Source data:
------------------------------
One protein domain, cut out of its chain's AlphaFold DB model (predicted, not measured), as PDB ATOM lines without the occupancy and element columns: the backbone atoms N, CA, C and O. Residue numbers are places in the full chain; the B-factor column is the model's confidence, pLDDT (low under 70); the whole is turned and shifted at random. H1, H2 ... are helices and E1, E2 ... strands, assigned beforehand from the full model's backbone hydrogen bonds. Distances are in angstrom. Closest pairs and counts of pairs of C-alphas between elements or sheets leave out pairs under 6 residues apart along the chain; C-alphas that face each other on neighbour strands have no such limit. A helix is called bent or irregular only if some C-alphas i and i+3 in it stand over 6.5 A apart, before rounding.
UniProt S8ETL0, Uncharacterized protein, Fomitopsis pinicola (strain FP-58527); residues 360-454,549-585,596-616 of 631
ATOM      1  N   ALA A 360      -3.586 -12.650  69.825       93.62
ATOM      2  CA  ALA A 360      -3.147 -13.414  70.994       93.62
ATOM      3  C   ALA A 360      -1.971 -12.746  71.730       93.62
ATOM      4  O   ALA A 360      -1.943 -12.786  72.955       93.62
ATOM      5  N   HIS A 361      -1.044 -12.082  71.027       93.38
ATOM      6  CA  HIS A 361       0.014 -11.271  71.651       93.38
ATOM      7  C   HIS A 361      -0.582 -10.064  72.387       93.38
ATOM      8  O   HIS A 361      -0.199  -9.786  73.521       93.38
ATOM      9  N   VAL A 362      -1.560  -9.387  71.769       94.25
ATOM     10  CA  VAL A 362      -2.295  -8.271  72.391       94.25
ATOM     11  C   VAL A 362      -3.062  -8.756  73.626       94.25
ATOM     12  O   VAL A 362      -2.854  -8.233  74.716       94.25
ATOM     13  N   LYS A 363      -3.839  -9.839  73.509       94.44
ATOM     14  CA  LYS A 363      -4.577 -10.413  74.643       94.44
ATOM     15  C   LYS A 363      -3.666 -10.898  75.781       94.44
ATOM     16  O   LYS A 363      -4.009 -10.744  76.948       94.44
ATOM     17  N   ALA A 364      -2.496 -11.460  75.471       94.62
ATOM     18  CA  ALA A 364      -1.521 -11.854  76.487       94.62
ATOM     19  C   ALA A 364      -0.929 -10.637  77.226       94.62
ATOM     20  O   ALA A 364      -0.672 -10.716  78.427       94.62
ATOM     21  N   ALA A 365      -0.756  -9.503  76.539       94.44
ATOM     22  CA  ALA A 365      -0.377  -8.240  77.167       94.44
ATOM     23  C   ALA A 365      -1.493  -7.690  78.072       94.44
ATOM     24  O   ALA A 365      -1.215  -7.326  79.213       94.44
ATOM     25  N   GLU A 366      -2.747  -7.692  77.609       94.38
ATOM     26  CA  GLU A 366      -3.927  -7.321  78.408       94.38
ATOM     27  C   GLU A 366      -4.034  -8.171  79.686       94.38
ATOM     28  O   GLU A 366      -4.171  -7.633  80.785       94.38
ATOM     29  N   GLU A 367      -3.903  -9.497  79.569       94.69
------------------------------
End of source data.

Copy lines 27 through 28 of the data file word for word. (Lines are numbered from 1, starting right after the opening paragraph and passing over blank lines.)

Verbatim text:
ATOM     26  CA  GLU A 366      -3.927  -7.321  78.408       94.38
ATOM     27  C   GLU A 366      -4.034  -8.171  79.686       94.38